ples, France; and Milan, It-
Barlow received awards
at exhibitions in Paris, Lon-
don, San Francisco and St.
Louis. He was a member of
prestigious art societies in
Paris, London, Philadelphia
and an honorary member of
the Fine Arts Society of
Detroit. Barlow died on
August 14, 1937, at Etaples.

Frederick Elmore Cohen
was born in England in
1818 and came to Detroit
from Canada during the
1837 "Patriot" War. Being
of an adventurous disposi-
tion, he enlisted in the
Canadian Militia. It was
not his nature, however, to
take military discipline
seriously and he spent
most of his time during the
war in the jail of Sandwich
Township (Windsor).

Imprisonment seemed in
no way to have dampened_
his spirits, for the hours
spent in his cell were most
enjoyably passed in adorn-
These murals represent ing the walls with sketches,
"The Patriarch" — depict- • comic and serious, with not
ing the spiritual hospitality a few questionable cartoons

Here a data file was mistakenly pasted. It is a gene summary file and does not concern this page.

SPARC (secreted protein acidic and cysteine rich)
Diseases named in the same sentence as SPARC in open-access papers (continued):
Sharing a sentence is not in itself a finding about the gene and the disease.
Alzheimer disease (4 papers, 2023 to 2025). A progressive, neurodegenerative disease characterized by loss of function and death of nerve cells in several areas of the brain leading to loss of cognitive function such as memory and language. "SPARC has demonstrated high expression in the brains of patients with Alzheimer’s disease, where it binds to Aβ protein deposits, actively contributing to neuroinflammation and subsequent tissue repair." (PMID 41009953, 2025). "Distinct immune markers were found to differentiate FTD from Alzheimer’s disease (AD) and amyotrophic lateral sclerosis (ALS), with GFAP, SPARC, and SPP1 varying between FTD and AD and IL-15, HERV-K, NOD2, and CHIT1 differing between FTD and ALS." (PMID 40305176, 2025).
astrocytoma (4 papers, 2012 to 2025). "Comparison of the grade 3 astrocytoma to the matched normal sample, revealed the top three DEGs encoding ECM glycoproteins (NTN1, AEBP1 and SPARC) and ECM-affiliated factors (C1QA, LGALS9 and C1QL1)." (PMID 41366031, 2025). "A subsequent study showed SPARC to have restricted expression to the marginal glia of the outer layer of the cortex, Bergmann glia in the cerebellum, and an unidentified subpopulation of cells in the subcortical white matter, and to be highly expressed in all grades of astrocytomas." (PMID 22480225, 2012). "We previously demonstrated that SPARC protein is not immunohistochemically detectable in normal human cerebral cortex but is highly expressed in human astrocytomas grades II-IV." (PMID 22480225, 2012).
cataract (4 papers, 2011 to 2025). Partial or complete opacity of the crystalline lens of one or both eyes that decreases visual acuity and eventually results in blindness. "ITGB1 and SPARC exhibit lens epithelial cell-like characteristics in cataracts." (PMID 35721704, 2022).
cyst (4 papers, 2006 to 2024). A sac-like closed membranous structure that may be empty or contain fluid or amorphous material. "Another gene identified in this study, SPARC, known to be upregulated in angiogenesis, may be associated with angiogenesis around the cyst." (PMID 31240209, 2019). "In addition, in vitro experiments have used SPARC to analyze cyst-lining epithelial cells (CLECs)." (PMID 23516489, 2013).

of the Jewigfi people from in which he lampooned his
the beginning of'its history; fellow soldiers and the offi-
"Prophet and Priest" — de-• cers most unmercifully.
picting the spiritual and cer- These drawings were AL
emonial aspects of Judaism; source of merriment to the
"The Student" — portraying visitors and inmates of the
the hopefulness with which jail for man years.
When peace came to the
our forefathers looked to

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area, Cohen settled in De-
troit. The decorating firm of
Godfrey, Atkinson and God-
frey, appreciating Cohen's
ability, gave him the use of
a room for a studio and also
employment at painting
decorative panels for pas-
senger boats, this being
quite a feature of their busi-
His talents as a portrait
painter were soon recog:
nized and he had many com-
missions from citizens of
prominence. Sometimes
these pictures failed to sat-
isfy the sitters and payment
for them was long delayed.
or entirely ignored. Cohen
was always equal to the
emergency and many are
the stories of his practical
jokes, not always relished
by his victims.

One of the stories told
about Cohen is of his
painting the portraits.of a
prominent Detroit stone
contractor and his popular
daughter who were not
satisfied with thee work
when completed and re-